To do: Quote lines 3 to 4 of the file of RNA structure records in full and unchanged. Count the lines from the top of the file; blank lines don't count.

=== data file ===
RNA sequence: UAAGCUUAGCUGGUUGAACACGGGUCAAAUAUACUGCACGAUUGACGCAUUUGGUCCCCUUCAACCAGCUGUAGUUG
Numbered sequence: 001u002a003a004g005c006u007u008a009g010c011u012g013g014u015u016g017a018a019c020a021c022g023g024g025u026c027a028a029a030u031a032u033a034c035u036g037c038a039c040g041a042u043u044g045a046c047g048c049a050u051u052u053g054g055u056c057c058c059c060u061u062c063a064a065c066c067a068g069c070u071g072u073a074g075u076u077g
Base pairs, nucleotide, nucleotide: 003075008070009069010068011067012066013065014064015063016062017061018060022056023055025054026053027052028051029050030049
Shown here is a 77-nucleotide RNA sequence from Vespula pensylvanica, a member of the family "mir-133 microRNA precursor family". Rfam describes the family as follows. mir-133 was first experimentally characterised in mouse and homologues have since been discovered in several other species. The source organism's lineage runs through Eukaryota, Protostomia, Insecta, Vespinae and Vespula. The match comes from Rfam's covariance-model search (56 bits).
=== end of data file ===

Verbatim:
Base pairs, nucleotide, nucleotide: 003075008070009069010068011067012066013065014064015063016062017061018060022056023055025054026053027052028051029050030049
Shown here is a 77-nucleotide RNA sequence from Vespula pensylvanica, a member of the family "mir-133 microRNA precursor family". Rfam describes the family as follows. mir-133 was first experimentally characterised in mouse and homologues have since been discovered in several other species. The source organism's lineage runs through Eukaryota, Protostomia, Insecta, Vespinae and Vespula. The match comes from Rfam's covariance-model search (56 bits).